Guests staying at the luxury Greenbrier resort during the 1960s often saw TV repair men walking around the west wing of the hotel. What they didn't know was that these apparent audiovisual maintenance men were actually government employees tasked with tending to the secret on-site nuclear bunker.
The "government relocation facility," known in its infancy as "Project Greek Island" began in the late 1950s with a proposal from the Eisenhower administration. Suspicious of the Soviet Union and its stockpile of nuclear weapons, the government approached the Greenbriar, the hotel of choice for presidents past, to create a fallout shelter for members of congress. In 1959, the hotel began work on its West Virginia Wing, an addition that incorporated the bunker.
Completed just in time for the 1962 Cuban Missile Crisis, the facility contained dormitories -- with name-tagged bunk beds for congress members -- a clinic, a decontamination chamber, and a television broadcast center with a large, soothing backdrop of Capitol Hill. Some of the shelter’s 53 rooms were hidden in plain sight. The Greenbrier’s seemingly standard, publicly accessible Exhibition Hall and meeting rooms were actually part of the bunker. In the event of nuclear attack, concealed blast doors would seal off the rooms from the outside world, allowing members of government to rule the country safely.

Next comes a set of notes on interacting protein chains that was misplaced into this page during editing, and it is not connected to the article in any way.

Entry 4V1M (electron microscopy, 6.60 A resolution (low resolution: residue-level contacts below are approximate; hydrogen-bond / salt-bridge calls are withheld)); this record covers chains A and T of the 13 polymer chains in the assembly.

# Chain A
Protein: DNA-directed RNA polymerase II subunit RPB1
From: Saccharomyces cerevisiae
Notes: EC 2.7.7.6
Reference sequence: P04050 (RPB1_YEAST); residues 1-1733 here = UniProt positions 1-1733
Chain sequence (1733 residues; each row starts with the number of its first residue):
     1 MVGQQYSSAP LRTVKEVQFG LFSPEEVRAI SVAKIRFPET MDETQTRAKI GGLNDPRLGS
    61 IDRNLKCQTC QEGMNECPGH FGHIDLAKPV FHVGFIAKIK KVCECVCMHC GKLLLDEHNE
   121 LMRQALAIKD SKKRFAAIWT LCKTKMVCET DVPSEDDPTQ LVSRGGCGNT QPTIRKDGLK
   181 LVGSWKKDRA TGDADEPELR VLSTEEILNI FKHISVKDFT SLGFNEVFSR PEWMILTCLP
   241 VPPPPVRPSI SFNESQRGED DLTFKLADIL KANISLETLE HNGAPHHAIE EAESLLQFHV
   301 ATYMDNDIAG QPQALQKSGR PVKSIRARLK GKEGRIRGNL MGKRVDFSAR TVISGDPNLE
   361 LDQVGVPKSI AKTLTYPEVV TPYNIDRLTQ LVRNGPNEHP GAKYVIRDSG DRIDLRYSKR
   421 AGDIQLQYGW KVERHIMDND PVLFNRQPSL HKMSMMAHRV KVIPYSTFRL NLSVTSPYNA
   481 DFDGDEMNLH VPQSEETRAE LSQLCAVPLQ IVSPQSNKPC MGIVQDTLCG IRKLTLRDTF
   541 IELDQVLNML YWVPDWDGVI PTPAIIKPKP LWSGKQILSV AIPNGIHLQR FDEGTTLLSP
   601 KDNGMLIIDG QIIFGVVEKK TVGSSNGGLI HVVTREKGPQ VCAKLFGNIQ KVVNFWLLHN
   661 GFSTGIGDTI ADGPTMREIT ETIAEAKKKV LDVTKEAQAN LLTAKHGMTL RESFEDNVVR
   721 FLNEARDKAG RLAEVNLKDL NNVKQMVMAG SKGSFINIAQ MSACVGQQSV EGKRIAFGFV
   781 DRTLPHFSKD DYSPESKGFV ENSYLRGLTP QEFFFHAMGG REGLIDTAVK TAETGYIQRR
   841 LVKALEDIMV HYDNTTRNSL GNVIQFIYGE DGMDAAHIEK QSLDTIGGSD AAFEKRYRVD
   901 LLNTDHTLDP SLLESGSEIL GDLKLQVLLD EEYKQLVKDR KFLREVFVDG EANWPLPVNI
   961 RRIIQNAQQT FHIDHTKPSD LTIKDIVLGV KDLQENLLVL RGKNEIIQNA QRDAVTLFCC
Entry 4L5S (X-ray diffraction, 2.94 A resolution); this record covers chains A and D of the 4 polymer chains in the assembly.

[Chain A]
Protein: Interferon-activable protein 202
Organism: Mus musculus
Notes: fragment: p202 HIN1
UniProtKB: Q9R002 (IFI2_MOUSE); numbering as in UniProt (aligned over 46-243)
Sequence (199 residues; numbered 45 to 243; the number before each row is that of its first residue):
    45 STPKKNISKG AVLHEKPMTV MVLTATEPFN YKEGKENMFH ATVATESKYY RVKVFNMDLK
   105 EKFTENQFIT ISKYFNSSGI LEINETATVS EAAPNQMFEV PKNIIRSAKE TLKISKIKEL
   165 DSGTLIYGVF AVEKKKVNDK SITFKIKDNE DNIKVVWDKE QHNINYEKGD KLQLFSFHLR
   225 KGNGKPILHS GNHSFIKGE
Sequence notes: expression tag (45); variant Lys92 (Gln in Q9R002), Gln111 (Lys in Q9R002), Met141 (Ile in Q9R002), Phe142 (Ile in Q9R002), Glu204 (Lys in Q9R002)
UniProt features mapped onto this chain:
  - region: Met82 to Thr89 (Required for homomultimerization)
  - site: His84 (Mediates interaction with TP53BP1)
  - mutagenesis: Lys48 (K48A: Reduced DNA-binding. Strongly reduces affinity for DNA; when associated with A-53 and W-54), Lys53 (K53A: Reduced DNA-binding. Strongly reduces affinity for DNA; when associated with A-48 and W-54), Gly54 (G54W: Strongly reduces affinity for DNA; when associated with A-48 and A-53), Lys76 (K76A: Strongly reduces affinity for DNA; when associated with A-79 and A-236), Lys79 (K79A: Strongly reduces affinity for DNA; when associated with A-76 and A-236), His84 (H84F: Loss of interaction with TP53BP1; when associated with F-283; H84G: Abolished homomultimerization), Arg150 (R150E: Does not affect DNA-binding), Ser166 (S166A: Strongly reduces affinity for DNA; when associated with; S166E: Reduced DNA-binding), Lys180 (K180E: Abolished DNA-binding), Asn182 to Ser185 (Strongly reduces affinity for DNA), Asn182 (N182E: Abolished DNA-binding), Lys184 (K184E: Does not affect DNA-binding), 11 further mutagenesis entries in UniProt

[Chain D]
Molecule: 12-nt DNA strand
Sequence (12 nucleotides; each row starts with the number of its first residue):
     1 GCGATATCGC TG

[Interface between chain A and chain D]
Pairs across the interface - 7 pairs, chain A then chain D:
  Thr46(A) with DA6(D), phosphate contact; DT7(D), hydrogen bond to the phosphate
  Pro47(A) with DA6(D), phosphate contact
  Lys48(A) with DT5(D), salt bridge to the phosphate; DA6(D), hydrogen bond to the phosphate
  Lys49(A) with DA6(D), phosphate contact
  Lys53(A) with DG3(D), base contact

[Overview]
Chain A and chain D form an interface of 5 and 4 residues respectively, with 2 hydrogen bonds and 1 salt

The Greenbrier’s congressional fallout shelter was never used for its intended purpose. In 1992, journalist Ted Gup revealed the secret facility in an article for the Washington Post, resulting in its decommissioning.
Much of the bunker is now a private data storage facility, but a section is open to visitors by guided tour. The drab, utilitarian furnishings are quite the contrast to the five-star rooms directly overhead.
Underground Cold War sites:
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